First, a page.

As Dad carried it to the hog pen
Where he would add bran and a trimming
Of fresh milk from the morning separating.

Saturday we all took a shivering turn
In the same scalding bath water —
One side would freeze, the other burn
As we quickly scrubbed by the wood stove.

I could go on and on with this recycling epic.
I don't know how we ever survived those times
For we didn't even know we weren't always antiseptic.
We only knew we had to make do to survive.

Barbara Bockelman
This poem may not be reprinted or reposted without the author's written permission.

Barbara Bockelman adds: This poem reflects life on our ranch as it used to be before the advent  of rural electrification, indoor plumbing, and the comforts of a better life after the days of the Depression and the Dust Bowl. Raising cattle was not our only endeavor —we did a lot of things to put food on our table and keep the herd fed.

A Dear Departed Friend 

Some men wear pliers on their belts as a necessary tool, but cowboys often choose a pocketknife in their pockets.

My husband lost a friend just the other day.
He didn't think he could possibly go on,
So he searched and searched without luck,
But his dear departed friend seemed long gone.

I knew better than to calmly suggest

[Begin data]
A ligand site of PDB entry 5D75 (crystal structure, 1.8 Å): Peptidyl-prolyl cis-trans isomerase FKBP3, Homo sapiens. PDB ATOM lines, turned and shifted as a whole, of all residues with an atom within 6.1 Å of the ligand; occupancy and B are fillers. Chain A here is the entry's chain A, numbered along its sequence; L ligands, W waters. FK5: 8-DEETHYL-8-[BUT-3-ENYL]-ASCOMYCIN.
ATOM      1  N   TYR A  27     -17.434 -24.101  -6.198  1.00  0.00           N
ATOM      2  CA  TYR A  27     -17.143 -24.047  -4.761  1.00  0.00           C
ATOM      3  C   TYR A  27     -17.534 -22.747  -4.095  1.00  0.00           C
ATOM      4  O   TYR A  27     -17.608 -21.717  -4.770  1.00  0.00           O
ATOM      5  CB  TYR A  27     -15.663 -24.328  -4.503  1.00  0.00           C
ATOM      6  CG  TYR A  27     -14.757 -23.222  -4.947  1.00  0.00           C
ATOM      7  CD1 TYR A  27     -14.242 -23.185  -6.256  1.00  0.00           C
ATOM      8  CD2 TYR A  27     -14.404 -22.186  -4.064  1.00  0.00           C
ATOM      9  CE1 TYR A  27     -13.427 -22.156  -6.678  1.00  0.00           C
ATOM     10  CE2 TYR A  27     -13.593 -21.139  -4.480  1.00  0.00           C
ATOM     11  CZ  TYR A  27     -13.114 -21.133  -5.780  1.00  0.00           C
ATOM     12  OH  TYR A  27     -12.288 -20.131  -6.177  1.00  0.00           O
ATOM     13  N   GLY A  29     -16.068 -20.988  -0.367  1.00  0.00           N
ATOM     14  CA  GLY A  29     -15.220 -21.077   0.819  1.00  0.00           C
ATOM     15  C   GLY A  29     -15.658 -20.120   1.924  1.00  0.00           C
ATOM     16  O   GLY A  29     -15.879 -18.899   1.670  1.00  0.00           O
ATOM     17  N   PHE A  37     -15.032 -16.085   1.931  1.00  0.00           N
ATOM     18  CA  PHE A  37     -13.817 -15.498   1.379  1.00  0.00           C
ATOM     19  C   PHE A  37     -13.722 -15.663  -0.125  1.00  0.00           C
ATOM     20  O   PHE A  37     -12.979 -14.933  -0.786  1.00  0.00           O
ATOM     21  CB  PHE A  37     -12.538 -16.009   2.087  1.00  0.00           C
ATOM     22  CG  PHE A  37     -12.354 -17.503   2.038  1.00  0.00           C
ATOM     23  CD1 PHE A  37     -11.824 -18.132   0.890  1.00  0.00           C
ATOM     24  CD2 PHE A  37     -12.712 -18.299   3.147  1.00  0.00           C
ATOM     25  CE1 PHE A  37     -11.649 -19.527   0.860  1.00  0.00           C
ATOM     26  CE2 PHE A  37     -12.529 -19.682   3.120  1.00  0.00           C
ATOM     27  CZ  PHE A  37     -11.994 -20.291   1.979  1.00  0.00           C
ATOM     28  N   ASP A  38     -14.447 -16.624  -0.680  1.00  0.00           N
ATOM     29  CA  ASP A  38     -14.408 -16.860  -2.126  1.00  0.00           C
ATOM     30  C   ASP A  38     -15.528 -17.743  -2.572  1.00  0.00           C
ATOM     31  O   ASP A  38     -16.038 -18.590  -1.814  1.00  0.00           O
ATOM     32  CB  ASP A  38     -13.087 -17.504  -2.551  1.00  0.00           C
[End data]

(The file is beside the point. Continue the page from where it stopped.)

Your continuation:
He simply find a newer, better, cleaner one.
If I'd dared say even a little bit of that
He quickly would have come completely undone.

He finally gave up and went to work.
How would he cut the feedsack twine?
He muttered low beneath his breath —
Or clean manure from his boots at noon time?

I'd once suggested perhaps he should scrub it
Instead of sticking its blade into othe ground.
He said I didn't know a thing about his friend.
Probably a cleaner one could not be found.

Well, I knew the truth about his friend —
How it could dig for a buried cactus thorn
Or castrate a baby calf or peel an apple
Or clean that calf's nose just new born.

Well, I knew the truth about this friend.
It surely was a happy place for many germs.
I early learned not to mention that ugly fact
Right after I saw him digging for fishing worms.

Finally, I went about my usual morning chores
Of dishes, beds, soap operas, second cup.
I gathered a big load of dirty, smelly clothes
And hoisted the washing machine lid up.

There in the bottom of that tub
A shiny piece of metal gleamed.
I knew instantly without a doubt
The lost was finally redeemed.

He was a happy cowboy that noon
To see his dear old friend long unseen.
I didn't have the heart to say, "At last
You pocket knife is finally really clean!"